If you pass the criminal justice “machine’s” examination, you go free. If not . . . well, a murder conviction is usually 20 years to life, while manslaughter is “only” 15 years or so (but can be much longer if you used a gun). You’re probably going to miss some time at work. Maybe your kid’s wedding. Maybe everything. If the system decides that your defensive force falls outside the strict boundaries of the law, welcome to the end of your life as you knew it.
I am sure many of you have come across stories where people use deadly force in self defense and have few difficulties afterwards, legal or otherwise. There was that old lady who shot the late-night intruder, or the young woman who killed the rapist dragging her from her car. These might lead you to wonder, “What do I have to worry about? As far as I can tell, when good people use guns for protection, they’re not even arrested. I don’t have anything to worry about.”
When good people use guns to defend themselves in the right way and face no legal consequences no one is happier than me. In truth, however, a large proportion of those people avoided a grueling legal fate simply because some legal authority chose not to prosecute them . . . not because they couldn’t have done so.
One could, of course, go through life and hope for the best. Hope that if you ever need to protect yourself everyone will see your actions for what they were, even if you failed to jump through all the right hoops. After all, you’re one of the good guys, right? Surely they’ll know that.
And you might, indeed, get lucky. The problem is that you are putting your future in other people’s hands. If there is ever a conflict between their interests and yours, they get to choose whose wins—and their choice will probably favor their agenda over yours.
To make matters worse, none of the people who will have been put in control of your fate will understand what it was like at that desperate moment. Adrenaline was surging through your bloodstream, your hands were cold and clammy, your vision was tunneling, your hearing was shutting down, and suddenly you terrifyingly realized that these might be your last moments alive.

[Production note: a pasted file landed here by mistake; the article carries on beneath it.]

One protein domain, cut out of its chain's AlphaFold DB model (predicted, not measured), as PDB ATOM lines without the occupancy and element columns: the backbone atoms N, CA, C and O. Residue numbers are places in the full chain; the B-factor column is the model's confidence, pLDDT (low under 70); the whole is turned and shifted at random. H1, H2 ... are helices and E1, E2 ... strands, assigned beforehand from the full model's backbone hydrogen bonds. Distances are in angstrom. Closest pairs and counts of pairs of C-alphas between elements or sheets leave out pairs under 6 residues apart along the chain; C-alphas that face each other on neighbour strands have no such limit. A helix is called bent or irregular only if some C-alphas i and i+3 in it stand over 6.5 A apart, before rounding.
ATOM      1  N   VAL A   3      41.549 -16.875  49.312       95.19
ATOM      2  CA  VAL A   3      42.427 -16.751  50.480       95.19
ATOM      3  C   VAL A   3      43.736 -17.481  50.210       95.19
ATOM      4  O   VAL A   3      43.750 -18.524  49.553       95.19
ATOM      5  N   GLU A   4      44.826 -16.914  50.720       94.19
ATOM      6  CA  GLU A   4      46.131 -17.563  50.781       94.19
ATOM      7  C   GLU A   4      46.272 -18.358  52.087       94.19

But as far as they’re concerned you’re just another mug shot and case file, not all that much different from the rapist they arrested yesterday or the burglar they’ll get tomorrow—both of whom, by the way, will proclaim their innocence just as loudly as you.
Given that you’ve always thought of yourself as one of the “good guys” it can come as something of a shock to find yourself disarmed, handcuffed, and dumped in the back of a cruiser. Your new title is now “suspect.” Congratulations. That guy you stopped with extreme prejudice when he tried to take your life? He’s won the status of “victim,” awarded posthumously.
The officers responding to the scene are not there to be your friend and provide solace after a harrowing experience. They are there to investigate the events, determine if what happened was a crime, and identify, locate, and arrest the bad guy. Unless you live in a very small town, or are prone to get into trouble, these officers will be strangers to you. You’re just another face among the often unpleasant, and sometimes murderous, people they are obliged to deal with every day.
In many jurisdictions, the mere fact that a shot was fired will get you unceremoniously handcuffed and win you a free ride to the police station and a booking. This doesn’t make the police good guys or bad, they’re just people doing their jobs.
Similarly, the prosecutors have no personal knowledge of you. Your file is just one of many hundreds that come across their desk. They will not consider what is in your best interest. They will prosecute you if they think they will be successful. Period. That’s their job.